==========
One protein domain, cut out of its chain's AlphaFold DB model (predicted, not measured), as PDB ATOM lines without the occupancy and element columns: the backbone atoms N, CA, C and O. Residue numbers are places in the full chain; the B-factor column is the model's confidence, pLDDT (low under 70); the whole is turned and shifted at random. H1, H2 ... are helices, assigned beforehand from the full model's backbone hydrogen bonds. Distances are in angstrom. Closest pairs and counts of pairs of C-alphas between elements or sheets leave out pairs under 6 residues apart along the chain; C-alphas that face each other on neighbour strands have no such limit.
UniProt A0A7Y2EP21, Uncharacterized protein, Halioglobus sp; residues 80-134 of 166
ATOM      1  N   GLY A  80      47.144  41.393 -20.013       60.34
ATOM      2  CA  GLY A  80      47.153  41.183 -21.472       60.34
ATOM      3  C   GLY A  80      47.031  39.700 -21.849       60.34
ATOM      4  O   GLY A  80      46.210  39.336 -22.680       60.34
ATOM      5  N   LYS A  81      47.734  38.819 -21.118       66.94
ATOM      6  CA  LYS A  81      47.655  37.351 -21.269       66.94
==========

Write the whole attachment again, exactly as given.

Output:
One protein domain, cut out of its chain's AlphaFold DB model (predicted, not measured), as PDB ATOM lines without the occupancy and element columns: the backbone atoms N, CA, C and O. Residue numbers are places in the full chain; the B-factor column is the model's confidence, pLDDT (low under 70); the whole is turned and shifted at random. H1, H2 ... are helices, assigned beforehand from the full model's backbone hydrogen bonds. Distances are in angstrom. Closest pairs and counts of pairs of C-alphas between elements or sheets leave out pairs under 6 residues apart along the chain; C-alphas that face each other on neighbour strands have no such limit.
UniProt A0A7Y2EP21, Uncharacterized protein, Halioglobus sp; residues 80-134 of 166
ATOM      1  N   GLY A  80      47.144  41.393 -20.013       60.34
ATOM      2  CA  GLY A  80      47.153  41.183 -21.472       60.34
ATOM      3  C   GLY A  80      47.031  39.700 -21.849       60.34
ATOM      4  O   GLY A  80      46.210  39.336 -22.680       60.34
ATOM      5  N   LYS A  81      47.734  38.819 -21.118       66.94
ATOM      6  CA  LYS A  81      47.655  37.351 -21.269       66.94